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You're Gross, Mike. Gross.

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    “Dammit, he’s cute,” Mike Joyce muttered under his breath, staring intently at a group of his friends across the hallway who were talking to one of their teachers.

    “Who, Morrissey?” Andy Rourke asked, alarmed.

    “What? No, gross! I meant Mr. Costello,” Mike told him, frowning.

    “Mr. Costello? That’s gross, Mike.” Mike ignored him, going back to gazing adoringly at the teacher. “No. Mike. Stop looking at your teacher’s butt. You’re gross, Mike. Gross.”

    “Shut up,” Mike tossed the back of his hand against Andy’s arm, “I always have to sit there while you’re staring at Lorna.”

    “What do you mean?” Andy sputtered, ears reddening, “I don’t- I mean...”

    “Come on, everyone knows you’ve got a crush on her. You want to have her weird little bleach-blond bass babies.”

    The bell rang, signaling the end of passing period, and both boys grabbed their bags, heading to class. Mike walked into his drumming class with Professor Moon, and sat down. Around him his classmates sat tapping their fingers on the edges of their desks, which were all built to create an echoing drum beat when hit. Across the room, Don was passing a note to Belinda along with a wink, both of which she pretended not to notice.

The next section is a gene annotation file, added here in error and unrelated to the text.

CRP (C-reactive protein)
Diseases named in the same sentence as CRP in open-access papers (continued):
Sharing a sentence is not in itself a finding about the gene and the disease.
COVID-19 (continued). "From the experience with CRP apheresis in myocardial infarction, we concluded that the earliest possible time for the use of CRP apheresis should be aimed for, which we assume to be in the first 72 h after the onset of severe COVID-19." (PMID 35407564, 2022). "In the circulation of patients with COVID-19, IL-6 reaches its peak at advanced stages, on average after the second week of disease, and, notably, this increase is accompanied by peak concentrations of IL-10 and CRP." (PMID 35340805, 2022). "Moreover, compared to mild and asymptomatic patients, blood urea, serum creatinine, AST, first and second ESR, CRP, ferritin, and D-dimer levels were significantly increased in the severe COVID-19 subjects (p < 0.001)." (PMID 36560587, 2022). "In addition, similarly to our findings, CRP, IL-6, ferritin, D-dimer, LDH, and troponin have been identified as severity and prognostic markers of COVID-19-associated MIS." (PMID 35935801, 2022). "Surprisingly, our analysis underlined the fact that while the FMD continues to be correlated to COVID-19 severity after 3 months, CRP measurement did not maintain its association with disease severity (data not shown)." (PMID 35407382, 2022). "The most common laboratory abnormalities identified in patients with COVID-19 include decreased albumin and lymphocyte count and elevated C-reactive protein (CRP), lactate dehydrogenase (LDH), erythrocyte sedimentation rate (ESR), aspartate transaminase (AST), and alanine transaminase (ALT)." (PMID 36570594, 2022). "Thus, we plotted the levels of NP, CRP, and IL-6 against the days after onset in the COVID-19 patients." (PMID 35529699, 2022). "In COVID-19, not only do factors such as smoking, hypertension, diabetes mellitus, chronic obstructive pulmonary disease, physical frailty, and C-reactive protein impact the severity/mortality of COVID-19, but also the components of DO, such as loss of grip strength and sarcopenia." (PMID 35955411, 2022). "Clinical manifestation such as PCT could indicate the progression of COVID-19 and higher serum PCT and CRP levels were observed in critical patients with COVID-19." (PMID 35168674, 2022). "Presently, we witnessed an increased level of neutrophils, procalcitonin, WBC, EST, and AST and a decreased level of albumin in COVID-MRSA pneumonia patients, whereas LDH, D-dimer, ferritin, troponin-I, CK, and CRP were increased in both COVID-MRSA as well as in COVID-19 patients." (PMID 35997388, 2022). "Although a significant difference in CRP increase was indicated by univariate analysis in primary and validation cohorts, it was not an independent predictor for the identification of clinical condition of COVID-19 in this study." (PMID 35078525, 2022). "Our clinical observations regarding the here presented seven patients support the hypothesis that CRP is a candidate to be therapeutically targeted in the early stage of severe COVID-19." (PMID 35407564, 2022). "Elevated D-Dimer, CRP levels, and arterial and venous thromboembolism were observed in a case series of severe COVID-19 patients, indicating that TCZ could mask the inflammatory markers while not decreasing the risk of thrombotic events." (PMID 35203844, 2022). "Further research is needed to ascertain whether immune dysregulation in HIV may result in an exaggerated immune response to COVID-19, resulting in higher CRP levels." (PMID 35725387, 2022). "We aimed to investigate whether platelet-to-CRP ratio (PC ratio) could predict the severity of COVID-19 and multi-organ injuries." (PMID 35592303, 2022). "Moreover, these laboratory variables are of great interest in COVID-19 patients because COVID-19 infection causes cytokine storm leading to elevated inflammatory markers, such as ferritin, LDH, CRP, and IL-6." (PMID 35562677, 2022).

After a lecture on rhythm, shouted over the sound of a loud metronome, class was dismissed. Because it was his last class of the day, Mike was free to do as he pleased until dinner time. He wandered through the packed halls, stopping to talk to Johnny Marr beside the boy’s locker.

    “So you know that new kid, Darby?” Johnny practically spat the name, his face souring.

    “Yeah?” Mike asked, not paying attention as he noticed Mr. Costello coming around the corner at the end of the hall.

    “Well, apparently he’s in my Arts and Crafts class and he’s so annoying! The whole time he kept saying all of these awful-”

    “Sorry, got to go, Johnny, but I’ll see you later and we can talk about your crush or whatever you were talking about!” Mike said quickly, half-jogging away to meet the teacher.

    “I wasn’t- I don’t have a crush!” Johnny shouted indignantly after him, muttering when he saw that Mike wasn’t listening.

    “Mr. Costello!” Mike greeted, slowing to walk beside him.

    “Hello, Mike,” he replied, smiling warmly. He readjusted the thick, black framed glasses on his nose, “Can I help you with anything?”